We all have negative thinking habits — and for good reason.
Our survival instincts track our biggest perceived threat and attend to that, so we hear warning voices in our minds. These voices help keep us safe. It is when we turn these voices against ourselves that we bring in self-hate and other self-destructive behaviors.
We are surrounded by negativity through all the information that comes to us on any given day: the news, advertisers, other people caught in their negative thought patterns, and our habits of negative thinking. No wonder we can feel like we are spinning in a downward spiral of negativity, maybe even seeming without end.
How do we begin to shift from our security alarm gone awry – the voice endlessly chattering frustration, resentment, bitterness, and a sense of just not feeling at all comfortable with ourselves – back to the healthier, more logical alarm for keeping us safe?
Here are a few tools that I have found so helpful for releasing negative thinking habits:
Become aware of your current negative thinking patterns.
Just do assess from a neutral place of observation. For example, “Oh, look at that. I have a pattern of thinking that things will always go wrong for me.” “I keep hearing myself say I never finish what I start.” Or, “Oh, I just said, ‘I’ll never be enough, no matter what I do.’” In this step, you are just becoming aware of your thinking and taking inventory of the negatives.
Do not complete a negative thought about yourself.
What a brilliant suggestion this was from my friend GuruPrem Singh Khalsa. It has been an exciting and challenging practice for me to notice when I am saying something mean or harsh to myself, but it is possible to do this and that’s the point. The more I catch myself with a thought trying to put myself down about one thing or another, the fewer times such thoughts arise. Changing the thinking ‘in midstream’ is a way to change the brain’s patterning into a healthier state.
Meet yourself where you are.
We are adept at ignoring, looking away, or just plain stuffing down whatever we are experiencing that does not seem or feel pleasant to us. We can quickly get in the habit of looking away from ourselves when things get uncomfortable. We are so used to others criticizing our mistakes despite our best efforts, instead of being championed for our courage to try, that we get in the habit of criticizing ourselves. Then that criticism can quickly accelerate into self-loathing if we don’t take steps to turn it around. When we face ourselves, we can then step into the work of healing whatever we have been avoiding. Whatever we are experiencing at the moment and how we are processing it is information for us to use to make healthy choices about how we are going to respond.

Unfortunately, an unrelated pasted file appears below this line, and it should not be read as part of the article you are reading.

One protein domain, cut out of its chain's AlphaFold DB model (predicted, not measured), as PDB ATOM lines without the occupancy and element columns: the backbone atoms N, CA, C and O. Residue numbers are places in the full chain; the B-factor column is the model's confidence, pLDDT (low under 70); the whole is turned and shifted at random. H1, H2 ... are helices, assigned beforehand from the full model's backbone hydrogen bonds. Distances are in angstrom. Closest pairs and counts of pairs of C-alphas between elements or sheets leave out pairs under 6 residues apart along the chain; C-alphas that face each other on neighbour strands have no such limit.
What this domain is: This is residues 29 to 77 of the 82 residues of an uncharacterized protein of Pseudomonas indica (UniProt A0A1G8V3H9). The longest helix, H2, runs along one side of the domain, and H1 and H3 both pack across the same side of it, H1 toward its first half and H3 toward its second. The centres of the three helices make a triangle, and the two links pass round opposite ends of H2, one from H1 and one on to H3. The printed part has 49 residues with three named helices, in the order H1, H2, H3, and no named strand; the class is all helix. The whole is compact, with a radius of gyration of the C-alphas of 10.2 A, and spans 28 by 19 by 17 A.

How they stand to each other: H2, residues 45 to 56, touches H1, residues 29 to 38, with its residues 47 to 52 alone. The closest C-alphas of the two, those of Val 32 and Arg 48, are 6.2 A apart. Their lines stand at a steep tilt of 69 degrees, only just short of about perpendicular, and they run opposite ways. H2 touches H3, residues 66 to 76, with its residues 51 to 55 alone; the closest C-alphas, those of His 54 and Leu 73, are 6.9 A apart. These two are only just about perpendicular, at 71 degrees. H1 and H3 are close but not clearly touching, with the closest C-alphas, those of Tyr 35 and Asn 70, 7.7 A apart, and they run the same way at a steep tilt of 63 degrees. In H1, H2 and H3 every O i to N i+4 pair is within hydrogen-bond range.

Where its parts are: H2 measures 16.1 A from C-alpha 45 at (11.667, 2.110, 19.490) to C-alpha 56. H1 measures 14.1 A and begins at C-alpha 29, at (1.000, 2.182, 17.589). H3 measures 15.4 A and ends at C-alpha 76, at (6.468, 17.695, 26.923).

Accept all of who you are.
When we accept that we have all the emotions of any human, with all of their twists and turns, then we find a measure of peace. We are who we are. We are in the human experience. We are doing the best we know how. Give yourself a break and embrace all of who you are. Accept and allow yourself to be YOU.
Do not judge yourself.
Move to a neutral place of being. Whatever you are up to or going through, try to look at it through the lens of it\’s not “good” or “bad,” it just “is” you know that saying ‘it is what it is’? That may sound trite, but when I come from a neutral, more impersonal place or perspective, I find a far more significant measure of ease and freedom shows up automatically. Dropping judgment and accepting all of who we are go hand-in-hand.
Go to the breath and keep your attention there.
Allow the body to release whatever energy you are experiencing. Breathe deeply, slowly, equally; balance your inhale, and your exhale. This type of conscious breathing gives the primitive part of the nervous system that is on constant monitoring for our safety the signal that we are safe.
Be selective in how you choose to interact with the world.
We can decide how much information we want in our lives daily. Your choices around how much news you watch, the radio stations you listen to, from talk radio to music, what you read, to the people you choose to interact with. All these choices can affect how much negativity we experience.
Take responsibility – you are the decider.
When we are aware of our tendencies around negative thinking, we can then choose how we will act. It is our choice to continue to speak to ourselves in a degrading manner or to lovingly forgive ourselves for being the vulnerable, perfectly imperfect human that we are.
By adopting these practices, we retrain ourselves. We are rewiring ourselves through how we take ownership in our thinking patterns to a healthier way of living. These are simple steps, but they need practice. In my case, I apply this every day, and I am grateful to have such a powerful way to help me stay on a more empowered course in my life, rather than stuck in the victim mentality of being at the mercy of negative thinking patterns.
I invite you to grab your copy of a free toolkit to help you manage your stress.
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Elizabeth is a Health Facilitator, Empowerment Coach, EFT/Tapping and Ancestral Clearing Practitioner, and Kundalini Yoga Teacher, helping people to step into the power of their own healing. She has turned her attention as a patient advocate and health facilitator in service to the alarmingly high population of people who suffer from stress, chronic pain, and the quest for a life free from suffering.